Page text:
“And, this is the dressing room where our star puts on her makeup for the camera.” Fox Watanabe, Audrey’s agent, was nattily dressed. His straight midnight hair and dark eyes marked him as pure Native American. He seemed to be acting as a tour guide to the aliens.
A cameraman entered the dressing room ahead of the aliens, walking backward as he snapped pictures.
Audrey grimaced. God, what’s Fox doing now?
“The aliens look like elves,” Derek muttered under his breath.
“Yeah, they do.” Audrey noticed their pointed ears and long faces. “They could’ve played extras on the Lord of the Ring movies.”
“Got to go, things to do.” Derek headed toward the exit, but he slowed, and his back stiffened as he got near her agent.
Audrey tensed. Please don’t let them get into another argument over me.
“This is our little show’s director, Derek Alcorn.” Fox gestured toward him.
“Nice to meet you.” Derek gave a nod to the aliens. “I’ve got to button up the set.”
He hurried out of the room.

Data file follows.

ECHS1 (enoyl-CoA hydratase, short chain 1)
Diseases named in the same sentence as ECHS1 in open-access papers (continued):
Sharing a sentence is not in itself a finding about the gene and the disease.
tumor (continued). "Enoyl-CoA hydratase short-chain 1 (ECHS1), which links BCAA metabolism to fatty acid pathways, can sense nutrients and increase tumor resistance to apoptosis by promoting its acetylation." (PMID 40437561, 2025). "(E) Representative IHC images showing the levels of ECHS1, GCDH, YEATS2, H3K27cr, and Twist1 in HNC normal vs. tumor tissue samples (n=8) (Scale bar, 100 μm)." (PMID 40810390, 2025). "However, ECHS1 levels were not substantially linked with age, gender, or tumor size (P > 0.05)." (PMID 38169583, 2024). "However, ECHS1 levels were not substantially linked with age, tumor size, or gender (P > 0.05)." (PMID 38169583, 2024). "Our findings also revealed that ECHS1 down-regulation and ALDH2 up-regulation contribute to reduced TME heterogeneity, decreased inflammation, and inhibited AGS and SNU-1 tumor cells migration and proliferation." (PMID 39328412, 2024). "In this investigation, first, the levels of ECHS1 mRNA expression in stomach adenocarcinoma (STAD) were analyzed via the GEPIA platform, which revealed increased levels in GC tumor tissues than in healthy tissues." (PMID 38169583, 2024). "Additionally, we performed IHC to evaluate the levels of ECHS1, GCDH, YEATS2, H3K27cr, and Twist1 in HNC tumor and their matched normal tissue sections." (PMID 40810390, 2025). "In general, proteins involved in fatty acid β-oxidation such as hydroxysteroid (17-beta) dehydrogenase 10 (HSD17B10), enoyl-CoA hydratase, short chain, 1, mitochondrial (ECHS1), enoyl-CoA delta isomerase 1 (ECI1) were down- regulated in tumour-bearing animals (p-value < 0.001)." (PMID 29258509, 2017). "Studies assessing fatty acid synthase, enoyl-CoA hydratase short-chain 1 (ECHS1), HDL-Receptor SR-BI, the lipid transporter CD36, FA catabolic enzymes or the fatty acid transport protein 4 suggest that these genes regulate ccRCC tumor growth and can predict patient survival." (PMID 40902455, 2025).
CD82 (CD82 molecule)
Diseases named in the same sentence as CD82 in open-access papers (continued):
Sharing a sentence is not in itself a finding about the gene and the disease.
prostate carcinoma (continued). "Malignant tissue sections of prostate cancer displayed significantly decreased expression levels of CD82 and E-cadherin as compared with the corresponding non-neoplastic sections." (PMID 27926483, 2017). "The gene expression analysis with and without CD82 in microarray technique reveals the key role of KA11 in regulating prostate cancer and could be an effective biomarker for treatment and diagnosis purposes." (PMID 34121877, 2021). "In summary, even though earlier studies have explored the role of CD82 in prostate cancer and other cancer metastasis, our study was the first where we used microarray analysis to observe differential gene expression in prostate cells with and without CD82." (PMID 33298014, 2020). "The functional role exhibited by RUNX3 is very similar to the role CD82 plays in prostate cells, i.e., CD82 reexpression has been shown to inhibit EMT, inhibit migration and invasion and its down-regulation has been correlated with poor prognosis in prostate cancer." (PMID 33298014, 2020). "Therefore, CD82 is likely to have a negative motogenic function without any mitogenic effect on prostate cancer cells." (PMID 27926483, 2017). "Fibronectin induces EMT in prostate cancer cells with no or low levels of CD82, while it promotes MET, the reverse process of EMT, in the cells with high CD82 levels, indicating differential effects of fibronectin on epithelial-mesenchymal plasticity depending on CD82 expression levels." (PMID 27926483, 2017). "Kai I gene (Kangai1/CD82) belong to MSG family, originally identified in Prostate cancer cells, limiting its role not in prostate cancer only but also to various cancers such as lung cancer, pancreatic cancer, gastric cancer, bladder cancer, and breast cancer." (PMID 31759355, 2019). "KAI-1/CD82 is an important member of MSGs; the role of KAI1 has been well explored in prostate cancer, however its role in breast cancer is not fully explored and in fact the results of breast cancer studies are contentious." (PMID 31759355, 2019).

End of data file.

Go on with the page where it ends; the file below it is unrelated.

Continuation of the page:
Fox turned back to the aliens. “He’s a busy man, lots of responsibilities.”
Audrey let out a breath. Fox had once again ignored the subtle dig Derek’s quick exit meant. The show’s director didn’t like chitchat, but he hated her agent even more.
“They have three penises each,” Kendra whispered in Audrey’s ear. She used a soaked cotton ball and ran it over the side of Audrey’s face to clean off the makeup.
Audrey turned to stare at her. “What?”
Kendra pinched Audrey’s chin, moving her head over to clean the other side.
“I saw a picture on the internet.” She whispered, “Two long ones and a little one. It makes you wonder what their women look like down there.”
Audrey licked her lips, trying to imagine the male aliens naked. Would their equipment look like my favorite toy?
Kendra moved back and smiled. “All done.”
Fox walked over to her, with the aliens in tow. “Here’s our Miz Fixit, Audrey Westberry.”
God, what a thing to tell me, just before I’m introduced to them. “How do you do?” Standing, Audrey held out her hand and tried not to glance at their crotches.